Marie Tharp

Marie Tharp

Marie Tharp

Birth : (1920-07-30)July 30, 1920 Ypsilanti, Michigan

Death : August 23, 2006(2006-08-23)(aged 86) Nyack, New York

Personal Information

Name Marie Tharp
Birth (1920-07-30)July 30, 1920 Ypsilanti, Michigan
Birth Place Ypsilanti, Michigan
Death (2006-08-23)(aged 86) Nyack, New York
Died At Nyack, New York
Nationality United States
Alma Mater Ohio University University of Michigan University of Tulsa
Fields Geology,Oceanography
Institution Lamont-Doherty Earth Observatory)
Famous Research Seafloor topography

Word Cloud

Events Occured in Scienctist Life

1920

Marie Tharp (July 30, 1920 – August 23, 2006) was an American geologist and oceanographic cartographer who, in partnership with Bruce Heezen, created the first scientific map of the Atlantic Ocean floor.

1920

Marie Tharp was born on July 30, 1920 in Ypsilanti, Michigan, the only child of Bertha Louise Tharp, a German and Latin teacher, and William Edgar Tharp, a soil surveyor for the United States Department of Agriculture.

1931

Due to the nature of William Tharp's work, the family moved constantly until he retired in 1931.

1936

Staying on the farm to help after her mother’s death in 1936, Marie later matriculated in college.

1943

Advised by her father to choose a subject of study that she not only loved, but also would provide her with a career and financial security, Tharp graduated from Ohio University in 1943 with bachelor's degrees in English and music and four minors.

1948

By 1948, Tharp had spent four years in Tulsa and was looking for her next career step.

1968

Although sexism barred her from conducting research at sea in her early career, she was later able to join a 1968 data-collection expedition.

1950

The theory of continental drift Before the early 1950s, scientists knew very little about the structure of the ocean floor.

1952

In 1952, Tharp painstakingly aligned sounding profiles from Atlantis, acquired during 1946 - 1952, and one profile from the Naval ship Stewart acquired during 1921.

1957

Tharp and Heezen published their first physiographic map of the North Atlantic in 1957.

1959

Still, Tharp's name does not appear on any of the major papers on plate tectonics that he and others published between 1959 and 1963.

1977

Subsequently, in collaboration with the Austrian landscape painter Heinrich Berann, Tharp and Heezen realized their map of the entire ocean floor, which was published in 1977 by National Geographic under the title of The World Ocean Floor.

1956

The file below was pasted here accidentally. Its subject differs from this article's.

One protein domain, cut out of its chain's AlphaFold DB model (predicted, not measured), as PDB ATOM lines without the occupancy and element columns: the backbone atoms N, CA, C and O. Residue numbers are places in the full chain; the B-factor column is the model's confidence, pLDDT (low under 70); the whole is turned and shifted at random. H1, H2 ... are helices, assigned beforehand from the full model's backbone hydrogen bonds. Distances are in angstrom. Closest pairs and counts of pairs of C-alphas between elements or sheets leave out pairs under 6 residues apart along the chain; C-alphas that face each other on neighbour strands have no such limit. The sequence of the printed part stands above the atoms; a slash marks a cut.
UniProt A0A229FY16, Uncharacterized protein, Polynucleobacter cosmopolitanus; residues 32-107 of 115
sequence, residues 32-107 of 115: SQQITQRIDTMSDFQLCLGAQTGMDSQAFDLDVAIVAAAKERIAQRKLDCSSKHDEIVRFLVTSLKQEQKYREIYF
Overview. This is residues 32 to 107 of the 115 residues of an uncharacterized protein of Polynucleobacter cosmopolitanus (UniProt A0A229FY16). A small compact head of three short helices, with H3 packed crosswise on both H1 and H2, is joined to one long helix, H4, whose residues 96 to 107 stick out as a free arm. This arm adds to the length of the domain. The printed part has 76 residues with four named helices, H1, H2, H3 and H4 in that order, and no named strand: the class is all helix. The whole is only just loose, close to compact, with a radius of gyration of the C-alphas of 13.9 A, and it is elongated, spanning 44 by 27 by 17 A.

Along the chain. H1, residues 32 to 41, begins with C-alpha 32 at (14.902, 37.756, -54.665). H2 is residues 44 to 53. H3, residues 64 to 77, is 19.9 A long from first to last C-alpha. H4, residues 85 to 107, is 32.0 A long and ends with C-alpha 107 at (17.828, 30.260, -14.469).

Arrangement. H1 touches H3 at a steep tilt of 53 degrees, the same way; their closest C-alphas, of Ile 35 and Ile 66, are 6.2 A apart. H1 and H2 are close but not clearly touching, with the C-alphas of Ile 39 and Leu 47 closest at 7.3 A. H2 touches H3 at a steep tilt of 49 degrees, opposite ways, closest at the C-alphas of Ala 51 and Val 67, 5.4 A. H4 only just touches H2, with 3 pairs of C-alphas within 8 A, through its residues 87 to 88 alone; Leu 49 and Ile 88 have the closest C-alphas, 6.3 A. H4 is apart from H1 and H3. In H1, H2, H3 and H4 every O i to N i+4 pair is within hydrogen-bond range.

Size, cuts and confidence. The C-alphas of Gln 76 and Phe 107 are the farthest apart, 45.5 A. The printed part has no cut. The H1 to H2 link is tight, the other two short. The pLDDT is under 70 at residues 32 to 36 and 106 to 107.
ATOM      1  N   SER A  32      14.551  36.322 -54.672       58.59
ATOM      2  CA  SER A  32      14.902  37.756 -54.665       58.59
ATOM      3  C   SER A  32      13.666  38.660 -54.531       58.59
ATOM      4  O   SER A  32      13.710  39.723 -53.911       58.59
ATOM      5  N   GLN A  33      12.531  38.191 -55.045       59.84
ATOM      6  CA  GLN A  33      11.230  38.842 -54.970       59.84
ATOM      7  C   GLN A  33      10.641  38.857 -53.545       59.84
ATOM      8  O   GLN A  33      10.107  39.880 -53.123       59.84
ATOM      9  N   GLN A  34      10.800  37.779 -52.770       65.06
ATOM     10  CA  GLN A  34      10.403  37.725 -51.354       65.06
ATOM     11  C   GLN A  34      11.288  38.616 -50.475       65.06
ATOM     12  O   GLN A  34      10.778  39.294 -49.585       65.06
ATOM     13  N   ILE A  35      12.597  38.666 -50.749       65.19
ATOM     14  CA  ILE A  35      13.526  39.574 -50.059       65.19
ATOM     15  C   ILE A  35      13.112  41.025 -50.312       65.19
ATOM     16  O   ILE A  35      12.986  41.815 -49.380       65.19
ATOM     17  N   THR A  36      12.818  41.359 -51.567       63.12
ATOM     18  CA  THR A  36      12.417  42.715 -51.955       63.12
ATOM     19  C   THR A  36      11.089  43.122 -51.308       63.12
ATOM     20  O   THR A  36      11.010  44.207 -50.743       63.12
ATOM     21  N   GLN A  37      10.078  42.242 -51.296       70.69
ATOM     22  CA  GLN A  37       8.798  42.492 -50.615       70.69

Although later recognized and attributed to for her work today on the Mid-Atlantic Ridge, it was Heezen, who at the time in 1956, put out and received credit for the discovery that was made.

1983

After Heezen's death, Tharp continued to serve on the faculty of Columbia University until 1983, after which she operated a map-distribution business in South Nyack during her retirement.

1995

Tharp donated her map collection and notes to the Map and Geography Division of the Library of Congress in 1995.

1997

In 1997, Tharp received double honors from the Library of Congress, which named her one of the four greatest cartographers of the 20th century and included her work in an exhibit in the 100th-anniversary celebration of its Geography and Map Division.

2001

In 2001, Tharp was awarded the first annual Lamont-Doherty Heritage Award at her home institution for her life's work as a pioneer of oceanography.

2006

Tharp died of cancer in Nyack, New York on August 23, 2006 at the age of 86.

1948

In 1948, she married David Flanagan and moved with him to New York.

1997

Legacy Tharp was recognized in 1997 by the Library of Congress as one of the four greatest cartographers of the 20th century.

2009

Posthumous recognition Google Earth included the Marie Tharp Historical Map layer in 2009, allowing people to view Tharp's ocean map using the Google Earth interface.

2013

She is the subject of the 2013 biography by Hali Felt entitled Soundings: The Story of the Remarkable Woman Who Mapped the Ocean Floor, which was cited by the New York Times for its standing as an "eloquent testament both to Tharp's importance and to Felt's powers of imagination.

2015

In 2015 the International Astronomical Union named the Tharp Moon crater in her honor.


Honors

  • 1978 - National Geographic Society’s Hubbard Medal
  • 1996 - Society of Woman Geographers Outstanding Achievement Award
  • 1999 - Woods Holes Oceanographic Institution’s Mary Sears Woman Pioneer in Oceanography Award
  • 2001 - Lamont–Doherty Earth Observatory Heritage Award